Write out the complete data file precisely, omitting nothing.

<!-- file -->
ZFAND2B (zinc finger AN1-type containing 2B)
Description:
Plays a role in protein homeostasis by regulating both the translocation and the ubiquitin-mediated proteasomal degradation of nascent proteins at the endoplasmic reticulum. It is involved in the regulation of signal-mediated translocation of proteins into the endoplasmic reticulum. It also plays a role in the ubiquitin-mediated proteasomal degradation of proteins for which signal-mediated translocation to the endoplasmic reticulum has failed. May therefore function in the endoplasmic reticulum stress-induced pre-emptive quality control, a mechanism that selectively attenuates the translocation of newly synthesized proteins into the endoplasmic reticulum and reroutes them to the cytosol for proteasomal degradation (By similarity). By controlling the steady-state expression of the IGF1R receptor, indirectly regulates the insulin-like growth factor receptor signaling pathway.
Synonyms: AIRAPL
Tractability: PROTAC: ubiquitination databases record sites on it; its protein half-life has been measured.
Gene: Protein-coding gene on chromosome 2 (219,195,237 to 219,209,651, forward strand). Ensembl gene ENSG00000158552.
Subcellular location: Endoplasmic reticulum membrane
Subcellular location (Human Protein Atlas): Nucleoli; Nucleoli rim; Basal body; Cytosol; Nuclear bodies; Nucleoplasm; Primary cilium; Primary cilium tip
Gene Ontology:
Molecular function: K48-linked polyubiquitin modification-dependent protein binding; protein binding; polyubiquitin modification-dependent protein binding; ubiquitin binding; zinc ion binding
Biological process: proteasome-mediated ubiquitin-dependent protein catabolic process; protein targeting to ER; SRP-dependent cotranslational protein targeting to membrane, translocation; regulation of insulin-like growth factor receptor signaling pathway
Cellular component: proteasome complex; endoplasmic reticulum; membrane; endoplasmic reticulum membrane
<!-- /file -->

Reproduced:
ZFAND2B (zinc finger AN1-type containing 2B)
Description:
Plays a role in protein homeostasis by regulating both the translocation and the ubiquitin-mediated proteasomal degradation of nascent proteins at the endoplasmic reticulum. It is involved in the regulation of signal-mediated translocation of proteins into the endoplasmic reticulum. It also plays a role in the ubiquitin-mediated proteasomal degradation of proteins for which signal-mediated translocation to the endoplasmic reticulum has failed. May therefore function in the endoplasmic reticulum stress-induced pre-emptive quality control, a mechanism that selectively attenuates the translocation of newly synthesized proteins into the endoplasmic reticulum and reroutes them to the cytosol for proteasomal degradation (By similarity). By controlling the steady-state expression of the IGF1R receptor, indirectly regulates the insulin-like growth factor receptor signaling pathway.
Synonyms: AIRAPL
Tractability: PROTAC: ubiquitination databases record sites on it; its protein half-life has been measured.
Gene: Protein-coding gene on chromosome 2 (219,195,237 to 219,209,651, forward strand). Ensembl gene ENSG00000158552.
Subcellular location: Endoplasmic reticulum membrane
Subcellular location (Human Protein Atlas): Nucleoli; Nucleoli rim; Basal body; Cytosol; Nuclear bodies; Nucleoplasm; Primary cilium; Primary cilium tip
Gene Ontology:
Molecular function: K48-linked polyubiquitin modification-dependent protein binding; protein binding; polyubiquitin modification-dependent protein binding; ubiquitin binding; zinc ion binding
Biological process: proteasome-mediated ubiquitin-dependent protein catabolic process; protein targeting to ER; SRP-dependent cotranslational protein targeting to membrane, translocation; regulation of insulin-like growth factor receptor signaling pathway
Cellular component: proteasome complex; endoplasmic reticulum; membrane; endoplasmic reticulum membrane